Arkansas seeks death penalty for brothers

February 15, 1997


Staff Writer, Martinsburg

MARTINSBURG, W.Va. - An Arkansas prosecutor announced Friday he will seek the death penalty for two Eastern Panhandle brothers accused in the January slaying of a truck driver, court officials said.

An FBI agent investigating the crime predicts support for the death penalty because of the "viciousness" of the Jan. 30 killing of the 71-year-old truck driver at an Arkansas rest stop.

The prosecutor in Morrilton, Ark., made his request during the brothers' arraignment hearing on murder charges, according to court officials.

Both Alan Chauncey, 28, of Ranson, and Richard Francis Barr, 20, of Berkeley Springs, pleaded not guilty.

Barr, slumped, shackled and biting his lip, sat next to his attorney, John Rife, who entered a plea of innocent. Chauncey, also shackled and wearing an orange prison jump suit, sat listless. His attorney, Mike Allison, entered a plea of innocent. Neither of the men requested bail.


Each was arraigned on a captial murder charge at the Conway County Courthouse Friday afternoon, officials said.

Earlier this week, Chauncey and Barr were charged in Tuesday's attack on two women and their mother in the nearby town of Conway, Ark., according to police.

The capital murder charges filed against Chauncey and Barr stem from the shooting death of truck driver Arthur Joe Cotton at a rest area along Interstate 40 near Morrilton, about 40 miles northwest of Little Rock, according to Conway County Circuit Court records.

According to Arkansas authorities, Cotton was on his way home from Tulsa, Okla. He was delivering gravel on a trucking route when he pulled over to a rest stop.

Two men allegedly approached Cotton and asked him for money.

Conway County Sheriff's deputies responded to the rest area about 8:37 p.m. on Jan. 30 after receiving a call that a body had been found in one of the men's restroom stalls, according to court records.

Investigators determined the man had been shot once in the left temple, court records said. They found a spent .45-caliber shell casing in the victim's hat, which had been knocked to the floor between the victim's body and the wall of the toilet stall, court records said.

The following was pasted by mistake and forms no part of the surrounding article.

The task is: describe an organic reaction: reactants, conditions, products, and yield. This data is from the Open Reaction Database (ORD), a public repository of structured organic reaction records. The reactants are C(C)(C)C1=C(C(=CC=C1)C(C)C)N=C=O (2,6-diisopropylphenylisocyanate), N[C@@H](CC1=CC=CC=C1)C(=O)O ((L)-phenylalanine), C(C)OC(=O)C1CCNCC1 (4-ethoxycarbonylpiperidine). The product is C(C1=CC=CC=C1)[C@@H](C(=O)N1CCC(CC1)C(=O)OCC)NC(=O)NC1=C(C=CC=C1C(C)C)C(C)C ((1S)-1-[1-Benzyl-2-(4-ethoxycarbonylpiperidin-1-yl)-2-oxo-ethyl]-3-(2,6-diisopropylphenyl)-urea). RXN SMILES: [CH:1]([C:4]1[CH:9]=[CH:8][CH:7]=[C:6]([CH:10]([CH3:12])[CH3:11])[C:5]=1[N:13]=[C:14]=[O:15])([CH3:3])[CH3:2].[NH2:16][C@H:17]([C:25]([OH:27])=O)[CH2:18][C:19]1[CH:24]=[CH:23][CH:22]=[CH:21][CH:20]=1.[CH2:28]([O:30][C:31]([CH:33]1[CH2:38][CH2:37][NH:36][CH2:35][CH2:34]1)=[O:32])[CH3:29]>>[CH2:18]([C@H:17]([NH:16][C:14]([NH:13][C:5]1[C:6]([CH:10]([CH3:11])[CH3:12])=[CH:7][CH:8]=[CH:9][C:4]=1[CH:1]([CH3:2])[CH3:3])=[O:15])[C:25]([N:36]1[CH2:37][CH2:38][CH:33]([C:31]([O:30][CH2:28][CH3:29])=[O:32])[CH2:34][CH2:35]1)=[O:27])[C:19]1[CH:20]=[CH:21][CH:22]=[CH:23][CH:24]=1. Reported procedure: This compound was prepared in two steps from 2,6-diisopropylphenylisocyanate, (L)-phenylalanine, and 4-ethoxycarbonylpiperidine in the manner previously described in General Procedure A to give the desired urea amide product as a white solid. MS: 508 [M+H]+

The 71-year-old truck driver should have been carrying about $200 in cash, but there was no money in the man's wallet, according to court records.

``I feel angry,'' said Cotton's son-in-law, Jim Brewer, who sat glaring at the two men in the courtroom on Friday. ``He was the nicest, most trusting person you could meet. They had to be real cold-hearted to do what they did.''

Barr and Chauncey answered investigators' questions about the Jan. 30 slaying from the Faulkner County Detention Center in Conway, where they have been held since their arrest in this week's rapes and the attack in Conway.

According to court records, Barr told police that he and his brother arrived separately at a rest area along I-40 - with Barr driving a 1976 blue Ford pick-up truck and Chauncey driving a white Ford Explorer which they had stolen from a car lot in West Virginia.

Investigators said a Ford Explorer - taken from the Kent Parsons Ford dealership near Martinsburg on Jan. 22 - had fled police after the rapes in Conway.

During Friday's arraignment, Jerry Don Ramey, prosecuting attorney for the 15th Arkansas Judicial District, requested the death penalty should Barr and Chauncey be convicted, said Circuit Court Clerk Carolyn Gadberry.

Gadberry said the death-penalty request is expected to be discussed during a probable cause hearing for the brothers on Feb. 26.

During the arraignment Friday, Barr and Chauncey were found to be indigent, and a public defender was appointed for each, Gadberry said. After the hearing, the brothers returned to the Faulkner County Detention Center, where they are being held without bond, Gadberry said.

The attack on the mother and daughters in Conway and the slaying near Morrilton have frightened residents in the two small towns, and police said they are trying to determine if the brothers are linked to other crimes, such as unsolved slayings in Tennessee and Oklahoma.

Gadberry said the slaying of the truck driver is the ninth capital murder cases pending in her district. "It's hit everyone here," said Gadberry.

A Berkeley Springs police officer and a local high school counselor who knew Barr said he was a polite person who had potential.

But a counselor at Berkeley Springs High School said Barr also had personal problems, and while he was in school, he was enrolled in an adult tutor program that is designed to help kids with a variety of problems from homework difficulties to a lack of an adult role model.

- The Associated Press contributed to this report.

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